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The Pope, what a surprise, insists in his new book that the Virgin Birth is a core Christian belief: ‘This is,’ he says, ‘a scandal for the modern spirit’

Mary, says Newman, symbolises not only the faith of the unlearned, but of the doctors of the Church, who have to draw the line between truth and heresy. This Pope is one of them

By on Wednesday, 28 November 2012

Pope Benedict XVI holds a copy of his book The Infancy Narratives (Photo: CNS)

Pope Benedict XVI holds a copy of his book The Infancy Narratives (Photo: CNS)

The Holy Father’s third and final meditation on the life of Christ, The Infancy Narratives (which he describes as being “not a third volume, but a kind of small ‘antechamber’ to the two earlier volumes”) has now been published, in time for Christmas. I have only just begun reading it (I have it so quickly thanks to my Kindle, how did I ever live without it?) but I can record from the secular press that Pope Benedict is being widely reported, with apparent amazement, as saying that the Virgin Birth is actually true. Jesus’s Virgin Birth and his Resurrection from the dead, writes Pope Benedict, are the two moments in the Gospels when “God intervenes directly into the material world”. In other words, both are events which actually happened: they are history and not myth. “This is a scandal for the modern spirit,” the Holy Father notes, since in today’s world God is “allowed to operate on thought and ideas but not on matter”. But for just this reason, he adds, Mary’s virginity is a “test” and a “fundamental element” of the Christian faith.

Absolutely. Ever since I was converted to the Christian religion in my early 30s after a lifetime of atheism, I have firmly believed (by which I mean known) that the infancy narratives were true, and that the notion that these were stories which were a kind of meditation on faith, so they could not be literally true as well, was meaningless. There is no necessary dichotomy between meditation and historicity: that very simple fact is conveyed most beautifully by the sublime sentence in Luke’s gospel which also reveals, surely, the evangelist’s source as being Our Lady herself: “But Mary kept all these things, and pondered them in her heart.”

Similarly, it has always seemed to me one of the most transparently bogus propositions of liberal Protestant biblical criticism that since the fourth gospel is a great meditation on the meaning of the faith, it is therefore much less historically to be relied upon than the synoptic gospels. It’s quite clear that John is presenting his gospel as a historical record whose truth is to be believed in, and not as a meditation. That it is that, too, is the product of John’s sublime spiritual and literary genius: but he ends the gospel (ch 21) by declaring that he is “the disciple who testifies to these things and who wrote them down” and … ”that his testimony is true”. He also records (20: 30-31) that “Jesus did many … miraculous signs in the presence of his disciples, which are not recorded in this book. But these are written that you may believe that Jesus is the Christ, the Son of God, and that by believing you may have life in his name.” We are to believe, because it is true that these things happened.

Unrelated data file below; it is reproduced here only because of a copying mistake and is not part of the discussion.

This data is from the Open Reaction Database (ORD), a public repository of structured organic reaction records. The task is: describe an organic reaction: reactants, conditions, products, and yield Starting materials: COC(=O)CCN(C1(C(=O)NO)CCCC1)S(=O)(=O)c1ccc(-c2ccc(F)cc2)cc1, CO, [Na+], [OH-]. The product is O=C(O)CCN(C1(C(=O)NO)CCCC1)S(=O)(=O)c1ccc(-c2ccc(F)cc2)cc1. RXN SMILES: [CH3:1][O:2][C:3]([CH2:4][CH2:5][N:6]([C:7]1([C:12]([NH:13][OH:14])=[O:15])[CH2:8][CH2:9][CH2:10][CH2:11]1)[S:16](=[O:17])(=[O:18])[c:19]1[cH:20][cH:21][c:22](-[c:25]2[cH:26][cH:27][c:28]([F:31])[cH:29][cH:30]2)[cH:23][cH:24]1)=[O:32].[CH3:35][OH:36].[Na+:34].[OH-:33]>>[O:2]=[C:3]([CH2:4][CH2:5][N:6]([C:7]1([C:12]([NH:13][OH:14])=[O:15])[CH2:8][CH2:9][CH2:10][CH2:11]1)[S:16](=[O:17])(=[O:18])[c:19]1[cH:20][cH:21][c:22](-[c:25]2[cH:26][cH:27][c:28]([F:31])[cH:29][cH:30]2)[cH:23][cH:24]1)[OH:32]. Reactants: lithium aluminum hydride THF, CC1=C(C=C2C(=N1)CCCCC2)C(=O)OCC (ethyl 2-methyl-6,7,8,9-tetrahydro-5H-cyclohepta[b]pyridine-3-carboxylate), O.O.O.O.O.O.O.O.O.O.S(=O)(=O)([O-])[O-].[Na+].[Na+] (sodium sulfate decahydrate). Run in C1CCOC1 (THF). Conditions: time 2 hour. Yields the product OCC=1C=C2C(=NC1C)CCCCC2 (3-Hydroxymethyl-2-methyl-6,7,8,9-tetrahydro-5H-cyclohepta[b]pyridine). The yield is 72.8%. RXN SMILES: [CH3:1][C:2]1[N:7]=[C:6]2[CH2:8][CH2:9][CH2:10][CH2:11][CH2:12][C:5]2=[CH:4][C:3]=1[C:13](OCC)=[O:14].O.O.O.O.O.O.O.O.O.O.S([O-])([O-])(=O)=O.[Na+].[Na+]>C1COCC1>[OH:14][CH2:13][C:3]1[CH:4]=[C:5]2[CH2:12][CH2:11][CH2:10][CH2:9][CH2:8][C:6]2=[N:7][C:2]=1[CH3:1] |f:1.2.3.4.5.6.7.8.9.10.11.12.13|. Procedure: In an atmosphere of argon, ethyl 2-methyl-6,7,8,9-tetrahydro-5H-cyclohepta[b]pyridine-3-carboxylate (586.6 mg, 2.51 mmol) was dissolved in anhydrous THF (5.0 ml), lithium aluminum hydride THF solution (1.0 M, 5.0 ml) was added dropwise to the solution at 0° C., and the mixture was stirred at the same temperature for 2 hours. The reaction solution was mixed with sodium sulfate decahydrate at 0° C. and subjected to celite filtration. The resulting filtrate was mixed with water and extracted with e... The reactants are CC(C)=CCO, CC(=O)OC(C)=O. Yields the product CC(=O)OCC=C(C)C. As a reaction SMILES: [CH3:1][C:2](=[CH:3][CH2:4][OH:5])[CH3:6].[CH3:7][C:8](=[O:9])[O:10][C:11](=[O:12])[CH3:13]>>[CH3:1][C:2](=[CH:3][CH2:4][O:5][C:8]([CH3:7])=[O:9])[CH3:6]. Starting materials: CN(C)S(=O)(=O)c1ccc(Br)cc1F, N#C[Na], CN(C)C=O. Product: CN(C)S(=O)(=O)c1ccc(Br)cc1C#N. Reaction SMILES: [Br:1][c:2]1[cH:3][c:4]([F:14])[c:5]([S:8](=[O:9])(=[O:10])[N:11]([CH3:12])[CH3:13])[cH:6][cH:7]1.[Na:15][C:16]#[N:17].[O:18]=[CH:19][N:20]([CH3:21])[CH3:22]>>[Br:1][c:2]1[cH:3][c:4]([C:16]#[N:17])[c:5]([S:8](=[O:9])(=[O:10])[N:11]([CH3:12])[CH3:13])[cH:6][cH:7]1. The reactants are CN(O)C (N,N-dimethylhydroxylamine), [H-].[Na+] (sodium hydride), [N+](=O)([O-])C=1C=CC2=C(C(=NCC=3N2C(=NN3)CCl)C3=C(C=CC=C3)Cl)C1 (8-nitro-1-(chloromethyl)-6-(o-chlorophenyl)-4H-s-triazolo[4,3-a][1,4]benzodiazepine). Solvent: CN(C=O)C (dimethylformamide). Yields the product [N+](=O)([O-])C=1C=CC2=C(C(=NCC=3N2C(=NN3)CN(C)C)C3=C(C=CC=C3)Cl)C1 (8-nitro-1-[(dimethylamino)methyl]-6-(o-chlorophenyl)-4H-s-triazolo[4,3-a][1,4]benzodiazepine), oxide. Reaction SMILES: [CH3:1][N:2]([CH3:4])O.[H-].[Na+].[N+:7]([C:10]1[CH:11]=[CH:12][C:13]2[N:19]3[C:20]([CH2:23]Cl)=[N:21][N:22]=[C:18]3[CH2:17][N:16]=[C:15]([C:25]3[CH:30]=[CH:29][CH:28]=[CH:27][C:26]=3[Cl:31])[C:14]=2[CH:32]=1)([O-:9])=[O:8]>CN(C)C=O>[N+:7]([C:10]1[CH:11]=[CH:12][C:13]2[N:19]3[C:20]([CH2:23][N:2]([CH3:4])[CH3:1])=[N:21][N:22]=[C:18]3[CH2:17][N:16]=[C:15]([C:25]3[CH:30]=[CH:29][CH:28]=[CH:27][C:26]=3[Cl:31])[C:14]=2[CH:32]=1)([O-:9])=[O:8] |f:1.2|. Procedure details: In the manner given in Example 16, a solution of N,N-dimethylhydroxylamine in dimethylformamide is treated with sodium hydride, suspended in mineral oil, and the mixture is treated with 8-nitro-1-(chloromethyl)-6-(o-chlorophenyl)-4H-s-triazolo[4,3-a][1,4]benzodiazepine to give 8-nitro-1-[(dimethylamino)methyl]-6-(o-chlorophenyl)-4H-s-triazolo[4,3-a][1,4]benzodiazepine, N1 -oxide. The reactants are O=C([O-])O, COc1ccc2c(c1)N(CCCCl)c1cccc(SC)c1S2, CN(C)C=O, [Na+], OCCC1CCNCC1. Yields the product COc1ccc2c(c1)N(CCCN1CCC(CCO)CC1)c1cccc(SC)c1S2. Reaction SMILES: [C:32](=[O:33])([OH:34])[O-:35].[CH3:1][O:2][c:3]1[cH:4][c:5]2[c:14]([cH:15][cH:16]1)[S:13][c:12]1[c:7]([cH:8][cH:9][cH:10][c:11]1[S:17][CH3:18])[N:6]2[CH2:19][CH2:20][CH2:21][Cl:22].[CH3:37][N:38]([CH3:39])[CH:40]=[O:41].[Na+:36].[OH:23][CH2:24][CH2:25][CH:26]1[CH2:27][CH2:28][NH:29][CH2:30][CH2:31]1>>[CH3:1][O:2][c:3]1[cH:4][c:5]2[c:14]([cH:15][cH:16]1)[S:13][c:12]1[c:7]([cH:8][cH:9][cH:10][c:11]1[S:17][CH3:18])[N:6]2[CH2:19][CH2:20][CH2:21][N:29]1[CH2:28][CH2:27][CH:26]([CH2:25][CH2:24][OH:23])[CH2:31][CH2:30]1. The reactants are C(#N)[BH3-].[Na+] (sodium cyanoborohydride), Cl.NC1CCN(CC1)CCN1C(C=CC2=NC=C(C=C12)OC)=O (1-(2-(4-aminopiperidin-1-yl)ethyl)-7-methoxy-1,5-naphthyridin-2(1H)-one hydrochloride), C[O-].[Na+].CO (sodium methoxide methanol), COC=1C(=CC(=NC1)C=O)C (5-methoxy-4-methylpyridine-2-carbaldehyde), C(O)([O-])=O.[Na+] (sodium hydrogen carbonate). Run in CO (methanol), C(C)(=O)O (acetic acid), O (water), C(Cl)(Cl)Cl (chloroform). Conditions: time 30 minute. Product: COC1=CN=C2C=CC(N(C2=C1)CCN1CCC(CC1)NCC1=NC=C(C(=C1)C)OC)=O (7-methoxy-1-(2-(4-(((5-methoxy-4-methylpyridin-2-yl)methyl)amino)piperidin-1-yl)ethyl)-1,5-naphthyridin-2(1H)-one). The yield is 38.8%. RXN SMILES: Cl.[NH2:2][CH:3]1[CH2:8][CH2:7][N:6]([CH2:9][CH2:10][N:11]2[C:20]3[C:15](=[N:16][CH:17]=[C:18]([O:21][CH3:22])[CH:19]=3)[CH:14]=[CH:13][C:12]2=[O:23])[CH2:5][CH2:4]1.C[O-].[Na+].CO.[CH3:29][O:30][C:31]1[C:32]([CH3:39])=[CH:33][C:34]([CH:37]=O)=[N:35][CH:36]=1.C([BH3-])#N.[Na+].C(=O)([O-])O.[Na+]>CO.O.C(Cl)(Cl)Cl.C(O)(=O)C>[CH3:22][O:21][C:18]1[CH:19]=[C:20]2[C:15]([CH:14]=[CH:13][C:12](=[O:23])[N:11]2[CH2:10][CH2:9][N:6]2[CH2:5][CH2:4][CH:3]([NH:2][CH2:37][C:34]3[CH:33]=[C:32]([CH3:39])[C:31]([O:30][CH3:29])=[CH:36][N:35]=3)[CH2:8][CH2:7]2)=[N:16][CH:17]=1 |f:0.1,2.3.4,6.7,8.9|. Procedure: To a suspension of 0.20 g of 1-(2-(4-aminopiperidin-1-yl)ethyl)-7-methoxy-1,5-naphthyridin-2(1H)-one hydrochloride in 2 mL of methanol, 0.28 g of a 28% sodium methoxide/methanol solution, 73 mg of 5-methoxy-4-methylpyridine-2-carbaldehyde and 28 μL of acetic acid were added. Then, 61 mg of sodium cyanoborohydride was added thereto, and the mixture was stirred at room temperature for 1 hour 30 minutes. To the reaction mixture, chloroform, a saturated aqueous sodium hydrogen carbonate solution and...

Similarly with the Lucan infancy narratives. “But Mary kept all these things, and pondered them in her heart” (Luke ii. 19). As vicar of St Mary’s, Newman preached one of his greatest sermons on this text (to which of course he returns in The Development of Christian Doctrine), in which he insists that simply knowing the historic narrative of God’s interventions in human history is not enough: they are to be pondered, ingested, truly understood:

“… Mary’s faith did not end in a mere acquiescence in Divine providences and revelations: as the text informs us, she ‘pondered’ them. When the shepherds came, and told of the vision of Angels which they had seen at the time of the Nativity, and how one of them announced that the Infant in her arms was ‘the Saviour, which is Christ the Lord’, while others did but wonder, ‘Mary kept all these things, and pondered them in her heart’. Again, when her Son and Saviour had come to the age of twelve years, and had left her for awhile for His Father’s service, and had been found, to her surprise, in the Temple, amid the doctors, both hearing them and asking them questions, and had, on her addressing Him, vouchsafed to justify His conduct, we are told, “His mother kept all these sayings in her heart…